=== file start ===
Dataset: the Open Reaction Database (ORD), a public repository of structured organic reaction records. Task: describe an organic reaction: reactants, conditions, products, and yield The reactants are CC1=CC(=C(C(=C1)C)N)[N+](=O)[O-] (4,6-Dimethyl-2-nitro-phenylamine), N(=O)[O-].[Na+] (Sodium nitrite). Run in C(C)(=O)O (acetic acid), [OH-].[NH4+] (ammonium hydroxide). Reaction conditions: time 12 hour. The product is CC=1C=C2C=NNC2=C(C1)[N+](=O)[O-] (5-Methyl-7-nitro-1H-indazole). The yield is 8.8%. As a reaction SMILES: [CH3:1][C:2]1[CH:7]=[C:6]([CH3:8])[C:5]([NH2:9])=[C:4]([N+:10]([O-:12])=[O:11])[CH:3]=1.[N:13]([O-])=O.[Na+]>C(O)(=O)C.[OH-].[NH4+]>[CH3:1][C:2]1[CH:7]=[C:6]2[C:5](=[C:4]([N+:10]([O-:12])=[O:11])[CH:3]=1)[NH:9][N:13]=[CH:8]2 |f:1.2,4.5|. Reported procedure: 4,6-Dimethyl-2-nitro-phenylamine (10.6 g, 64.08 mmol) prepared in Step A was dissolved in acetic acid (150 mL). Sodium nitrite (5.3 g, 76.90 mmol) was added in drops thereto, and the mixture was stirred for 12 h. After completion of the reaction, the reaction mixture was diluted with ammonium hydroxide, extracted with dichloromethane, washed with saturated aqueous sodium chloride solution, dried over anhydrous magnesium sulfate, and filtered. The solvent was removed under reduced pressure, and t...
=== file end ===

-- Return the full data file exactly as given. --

Dataset: the Open Reaction Database (ORD), a public repository of structured organic reaction records. Task: describe an organic reaction: reactants, conditions, products, and yield The reactants are CC1=CC(=C(C(=C1)C)N)[N+](=O)[O-] (4,6-Dimethyl-2-nitro-phenylamine), N(=O)[O-].[Na+] (Sodium nitrite). Run in C(C)(=O)O (acetic acid), [OH-].[NH4+] (ammonium hydroxide). Reaction conditions: time 12 hour. The product is CC=1C=C2C=NNC2=C(C1)[N+](=O)[O-] (5-Methyl-7-nitro-1H-indazole). The yield is 8.8%. As a reaction SMILES: [CH3:1][C:2]1[CH:7]=[C:6]([CH3:8])[C:5]([NH2:9])=[C:4]([N+:10]([O-:12])=[O:11])[CH:3]=1.[N:13]([O-])=O.[Na+]>C(O)(=O)C.[OH-].[NH4+]>[CH3:1][C:2]1[CH:7]=[C:6]2[C:5](=[C:4]([N+:10]([O-:12])=[O:11])[CH:3]=1)[NH:9][N:13]=[CH:8]2 |f:1.2,4.5|. Reported procedure: 4,6-Dimethyl-2-nitro-phenylamine (10.6 g, 64.08 mmol) prepared in Step A was dissolved in acetic acid (150 mL). Sodium nitrite (5.3 g, 76.90 mmol) was added in drops thereto, and the mixture was stirred for 12 h. After completion of the reaction, the reaction mixture was diluted with ammonium hydroxide, extracted with dichloromethane, washed with saturated aqueous sodium chloride solution, dried over anhydrous magnesium sulfate, and filtered. The solvent was removed under reduced pressure, and t...